• Once the new drive is in, will it automatically sync with the drive that is on there now (i.e. data will be copied to the new drive automatically)?
  • Since storage space allows the use of different hard drive capacity, even with two-way mirror, I should be able to upgrade to 2x 2TB drives later as long as I replace it one at a time right?


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#2 usasma


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Posted 26 January 2016 - 07:13 AM

Way too complicated for me to answer.  In short, I think that it'll work, but can't certain without actually trying it.

The activation process should allow for some leeway in the construction of the system.  I suspect that Microsoft has built in that sort of flexibility - but that's just supposition on my part.

My suggestion is to first read this:  http://winsupersite.com/windows-10/windows-10-upgrade-and-installation-faq-we-figured-out-who-pays-and-who-doesnt

Then to do a clean install of W10 on your SSD and see if you can activate it.

Also, from the Command Prompt, type slmrg /xpr and press Enter - after a moment you'll get a little window that opens.  It'll tell you if the system is permanently activated (that the machine specs and activation are on Microsoft's servers).


If that's the case:

Make sure that you're connected to the internet (use a wired connection) while installing the clean install

Then, skip entering the product code (the first time it asks you) and then tell it to do it later the second time it asks you.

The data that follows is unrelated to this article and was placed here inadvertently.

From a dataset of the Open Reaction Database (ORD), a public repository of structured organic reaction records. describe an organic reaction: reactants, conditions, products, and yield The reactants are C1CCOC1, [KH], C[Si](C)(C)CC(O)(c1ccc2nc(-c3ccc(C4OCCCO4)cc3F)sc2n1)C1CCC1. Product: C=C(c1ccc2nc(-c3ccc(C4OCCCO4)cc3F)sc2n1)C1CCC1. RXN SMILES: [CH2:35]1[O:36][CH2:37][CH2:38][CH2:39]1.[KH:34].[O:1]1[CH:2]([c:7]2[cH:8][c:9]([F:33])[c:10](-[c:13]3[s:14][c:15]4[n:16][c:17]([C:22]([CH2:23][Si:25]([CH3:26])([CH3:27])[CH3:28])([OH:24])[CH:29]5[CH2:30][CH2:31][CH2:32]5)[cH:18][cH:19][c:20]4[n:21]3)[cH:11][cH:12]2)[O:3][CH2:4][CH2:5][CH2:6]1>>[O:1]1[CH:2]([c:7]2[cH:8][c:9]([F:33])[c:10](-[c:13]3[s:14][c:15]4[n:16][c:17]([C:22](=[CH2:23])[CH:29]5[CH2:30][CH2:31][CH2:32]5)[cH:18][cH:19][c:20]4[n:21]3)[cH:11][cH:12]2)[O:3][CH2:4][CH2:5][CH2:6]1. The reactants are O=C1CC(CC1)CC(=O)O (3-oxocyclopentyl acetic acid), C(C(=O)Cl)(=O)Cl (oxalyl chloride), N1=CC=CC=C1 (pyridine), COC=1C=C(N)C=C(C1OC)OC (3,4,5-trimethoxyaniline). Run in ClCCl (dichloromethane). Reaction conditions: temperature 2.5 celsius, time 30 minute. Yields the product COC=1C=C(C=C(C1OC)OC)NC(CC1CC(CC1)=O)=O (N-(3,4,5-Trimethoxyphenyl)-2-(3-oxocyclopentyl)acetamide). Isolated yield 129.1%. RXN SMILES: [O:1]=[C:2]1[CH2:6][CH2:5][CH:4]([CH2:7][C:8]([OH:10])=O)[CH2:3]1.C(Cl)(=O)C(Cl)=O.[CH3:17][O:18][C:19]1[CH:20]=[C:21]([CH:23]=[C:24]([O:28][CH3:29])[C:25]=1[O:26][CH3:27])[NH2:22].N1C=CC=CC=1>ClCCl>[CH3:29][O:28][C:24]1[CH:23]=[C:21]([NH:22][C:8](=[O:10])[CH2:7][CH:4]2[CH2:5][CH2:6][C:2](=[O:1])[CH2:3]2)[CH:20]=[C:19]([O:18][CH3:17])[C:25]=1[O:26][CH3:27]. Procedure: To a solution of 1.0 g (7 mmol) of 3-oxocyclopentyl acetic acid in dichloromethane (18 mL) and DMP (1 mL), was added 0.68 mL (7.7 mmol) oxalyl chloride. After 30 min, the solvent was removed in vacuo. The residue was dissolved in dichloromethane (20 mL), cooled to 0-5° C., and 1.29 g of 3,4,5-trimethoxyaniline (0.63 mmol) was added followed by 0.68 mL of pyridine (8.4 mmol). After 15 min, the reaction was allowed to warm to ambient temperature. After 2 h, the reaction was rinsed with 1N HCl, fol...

Once you boot into W10 after that, check the activation - it should have automagically activated it for you.

If not, then attempt to active it on your own.

Then again, check the slmrg /xpr to be sure that the system is still permanently activated.


IMO RAID unnecessarily complicates things.
I suggest a simple, automated backup plan.

If you're really concerned about data safety, then backup twice - either to different devices, or to the cloud


Backup plans need to consider:

- hardware failure of that component

- failure of the facility where the system is (a fire, earthquake, etc)

- failure of the region (in the case of large scale disasters)

- failure of the country (if the country is destabilized, what's going to happen to your data)

- failure of the earth.


And then the point is how important is this data - and to what expense are you willing to go.
For example, my wife's office is backed up locally.

In case the building burns down, we've been backing up to my home and have also started cloud backups

But if the home and the office are both destroyed, we probably won't need the data - as she'll likely be out of business anyway.

So further backups are an unnecessary expense.

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#3 splackavellie

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Posted 26 January 2016 - 10:04 PM

When I tried slmrg /xpr in the command prompt, it is says that "slmrg is not recognized as an internal or eternal command, operable program or batch file"


If I look in Activation under Update & Security, it states that Windows is activated and Windows 10 on this device is activated with a digital entitlement.


As far as back-up, I'm already doing that just to local networked NAS. Main reason for RAID/mirror is for convenience should something happen to one of the drives. Reading more about Storage Space, it seems like it's the way to go as it sounds easier/simpler to set-up compared to RAID.

#4 JohnC_21


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Posted 26 January 2016 - 10:13 PM

I think at the command prompt you want


slmgr.vbs /xpr


I think you would get some better info using


slmgr.vbs /dlv